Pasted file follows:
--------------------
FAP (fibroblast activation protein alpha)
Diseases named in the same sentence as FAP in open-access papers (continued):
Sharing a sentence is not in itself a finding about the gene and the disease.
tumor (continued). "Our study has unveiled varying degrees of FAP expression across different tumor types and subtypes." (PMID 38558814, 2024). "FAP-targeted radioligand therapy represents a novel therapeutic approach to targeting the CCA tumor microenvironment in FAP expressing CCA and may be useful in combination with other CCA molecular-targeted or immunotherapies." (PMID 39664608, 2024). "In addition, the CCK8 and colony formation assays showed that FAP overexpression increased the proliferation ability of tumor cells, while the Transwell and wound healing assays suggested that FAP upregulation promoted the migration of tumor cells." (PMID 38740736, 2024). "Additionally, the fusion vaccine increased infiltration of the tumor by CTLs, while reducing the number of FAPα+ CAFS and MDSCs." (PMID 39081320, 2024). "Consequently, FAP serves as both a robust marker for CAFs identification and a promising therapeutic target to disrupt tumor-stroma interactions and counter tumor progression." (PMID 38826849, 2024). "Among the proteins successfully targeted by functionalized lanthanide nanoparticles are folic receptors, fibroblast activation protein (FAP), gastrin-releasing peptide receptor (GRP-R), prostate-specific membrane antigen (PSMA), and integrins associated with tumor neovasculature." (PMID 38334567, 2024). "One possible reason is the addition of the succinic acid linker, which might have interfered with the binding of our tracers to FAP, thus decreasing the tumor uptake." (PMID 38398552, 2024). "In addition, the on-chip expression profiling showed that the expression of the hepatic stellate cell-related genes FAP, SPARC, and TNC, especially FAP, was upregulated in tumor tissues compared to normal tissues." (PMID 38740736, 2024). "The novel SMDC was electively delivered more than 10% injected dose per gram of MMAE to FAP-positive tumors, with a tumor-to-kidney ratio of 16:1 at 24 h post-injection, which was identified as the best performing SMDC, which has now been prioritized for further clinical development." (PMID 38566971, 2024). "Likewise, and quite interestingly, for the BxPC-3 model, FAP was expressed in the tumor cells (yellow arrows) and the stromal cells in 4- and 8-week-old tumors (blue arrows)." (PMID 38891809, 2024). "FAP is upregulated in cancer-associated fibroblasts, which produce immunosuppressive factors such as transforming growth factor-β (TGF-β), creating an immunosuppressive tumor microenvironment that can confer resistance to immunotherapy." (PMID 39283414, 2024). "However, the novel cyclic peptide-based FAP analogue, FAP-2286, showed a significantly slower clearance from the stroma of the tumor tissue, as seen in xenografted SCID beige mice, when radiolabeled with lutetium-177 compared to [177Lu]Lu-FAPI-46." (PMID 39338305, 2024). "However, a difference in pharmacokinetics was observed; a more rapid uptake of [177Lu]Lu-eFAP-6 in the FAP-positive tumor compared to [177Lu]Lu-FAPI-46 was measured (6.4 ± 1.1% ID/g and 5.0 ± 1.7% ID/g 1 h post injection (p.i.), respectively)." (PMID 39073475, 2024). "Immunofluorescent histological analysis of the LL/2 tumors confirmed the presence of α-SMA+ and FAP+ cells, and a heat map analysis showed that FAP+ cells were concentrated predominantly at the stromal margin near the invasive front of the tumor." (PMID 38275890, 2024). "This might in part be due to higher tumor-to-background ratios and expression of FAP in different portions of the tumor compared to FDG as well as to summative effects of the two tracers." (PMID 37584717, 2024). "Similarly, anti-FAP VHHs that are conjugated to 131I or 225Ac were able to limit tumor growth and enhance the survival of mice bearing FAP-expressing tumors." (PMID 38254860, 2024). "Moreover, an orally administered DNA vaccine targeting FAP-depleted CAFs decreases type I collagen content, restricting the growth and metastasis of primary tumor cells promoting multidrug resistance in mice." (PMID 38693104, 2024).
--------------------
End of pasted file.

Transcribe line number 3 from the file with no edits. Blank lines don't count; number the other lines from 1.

Sharing a sentence is not in itself a finding about the gene and the disease.